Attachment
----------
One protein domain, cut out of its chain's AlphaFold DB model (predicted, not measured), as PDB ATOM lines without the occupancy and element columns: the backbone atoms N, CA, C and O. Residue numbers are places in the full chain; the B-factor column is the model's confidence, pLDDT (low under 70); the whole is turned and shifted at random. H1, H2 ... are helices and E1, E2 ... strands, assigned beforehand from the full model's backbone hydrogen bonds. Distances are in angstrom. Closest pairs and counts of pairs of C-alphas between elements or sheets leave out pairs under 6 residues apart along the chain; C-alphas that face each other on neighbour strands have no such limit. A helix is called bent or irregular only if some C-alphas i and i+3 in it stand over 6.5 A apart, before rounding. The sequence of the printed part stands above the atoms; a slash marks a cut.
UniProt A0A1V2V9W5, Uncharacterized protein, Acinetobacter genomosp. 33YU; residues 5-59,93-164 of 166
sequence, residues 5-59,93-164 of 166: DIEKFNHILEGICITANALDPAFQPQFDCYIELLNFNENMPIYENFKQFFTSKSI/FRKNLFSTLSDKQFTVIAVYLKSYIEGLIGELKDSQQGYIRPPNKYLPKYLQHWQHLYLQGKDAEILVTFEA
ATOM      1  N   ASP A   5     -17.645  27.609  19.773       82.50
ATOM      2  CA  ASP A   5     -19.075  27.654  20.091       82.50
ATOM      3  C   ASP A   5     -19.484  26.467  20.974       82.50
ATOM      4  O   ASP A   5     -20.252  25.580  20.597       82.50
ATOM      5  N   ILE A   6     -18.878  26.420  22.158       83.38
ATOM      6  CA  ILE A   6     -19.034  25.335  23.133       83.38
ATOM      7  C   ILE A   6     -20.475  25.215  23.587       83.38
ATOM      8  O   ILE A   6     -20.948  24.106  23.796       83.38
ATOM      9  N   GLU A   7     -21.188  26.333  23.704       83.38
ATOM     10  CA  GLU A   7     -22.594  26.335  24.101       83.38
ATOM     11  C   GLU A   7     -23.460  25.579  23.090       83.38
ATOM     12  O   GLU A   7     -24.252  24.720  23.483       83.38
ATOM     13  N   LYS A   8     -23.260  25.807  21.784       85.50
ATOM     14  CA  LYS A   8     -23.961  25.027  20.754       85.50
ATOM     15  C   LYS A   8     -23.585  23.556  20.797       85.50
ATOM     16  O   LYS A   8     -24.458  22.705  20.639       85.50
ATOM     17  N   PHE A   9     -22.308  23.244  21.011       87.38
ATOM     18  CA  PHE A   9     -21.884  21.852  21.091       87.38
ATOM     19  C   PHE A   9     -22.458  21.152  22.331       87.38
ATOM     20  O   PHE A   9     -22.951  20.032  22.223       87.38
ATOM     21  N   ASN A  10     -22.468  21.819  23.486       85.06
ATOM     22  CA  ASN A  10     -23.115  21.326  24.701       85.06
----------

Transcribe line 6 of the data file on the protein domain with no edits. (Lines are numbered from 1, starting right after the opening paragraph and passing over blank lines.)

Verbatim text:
ATOM      4  O   ASP A   5     -20.252  25.580  20.597       82.50